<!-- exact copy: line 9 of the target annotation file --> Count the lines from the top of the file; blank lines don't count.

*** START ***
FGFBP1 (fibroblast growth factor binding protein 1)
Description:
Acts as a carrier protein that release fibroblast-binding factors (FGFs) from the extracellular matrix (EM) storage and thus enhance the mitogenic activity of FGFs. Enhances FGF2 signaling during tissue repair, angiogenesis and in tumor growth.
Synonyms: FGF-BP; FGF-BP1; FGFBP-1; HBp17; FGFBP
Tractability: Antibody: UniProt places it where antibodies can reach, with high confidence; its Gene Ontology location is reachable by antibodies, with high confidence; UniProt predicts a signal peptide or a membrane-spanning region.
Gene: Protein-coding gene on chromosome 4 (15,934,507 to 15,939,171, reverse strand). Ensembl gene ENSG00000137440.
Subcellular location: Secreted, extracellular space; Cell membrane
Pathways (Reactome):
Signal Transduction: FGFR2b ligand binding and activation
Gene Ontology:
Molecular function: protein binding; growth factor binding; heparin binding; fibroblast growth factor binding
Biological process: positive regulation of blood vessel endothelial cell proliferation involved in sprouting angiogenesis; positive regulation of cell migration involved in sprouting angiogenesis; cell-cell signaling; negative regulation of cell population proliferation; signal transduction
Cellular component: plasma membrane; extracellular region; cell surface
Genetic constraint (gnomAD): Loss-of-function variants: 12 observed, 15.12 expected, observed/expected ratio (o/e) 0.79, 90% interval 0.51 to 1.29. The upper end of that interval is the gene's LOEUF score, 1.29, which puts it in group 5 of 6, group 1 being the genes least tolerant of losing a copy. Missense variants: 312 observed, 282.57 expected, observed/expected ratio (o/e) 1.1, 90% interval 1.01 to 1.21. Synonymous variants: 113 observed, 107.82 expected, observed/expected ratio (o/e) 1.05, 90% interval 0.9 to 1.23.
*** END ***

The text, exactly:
Signal Transduction: FGFR2b ligand binding and activation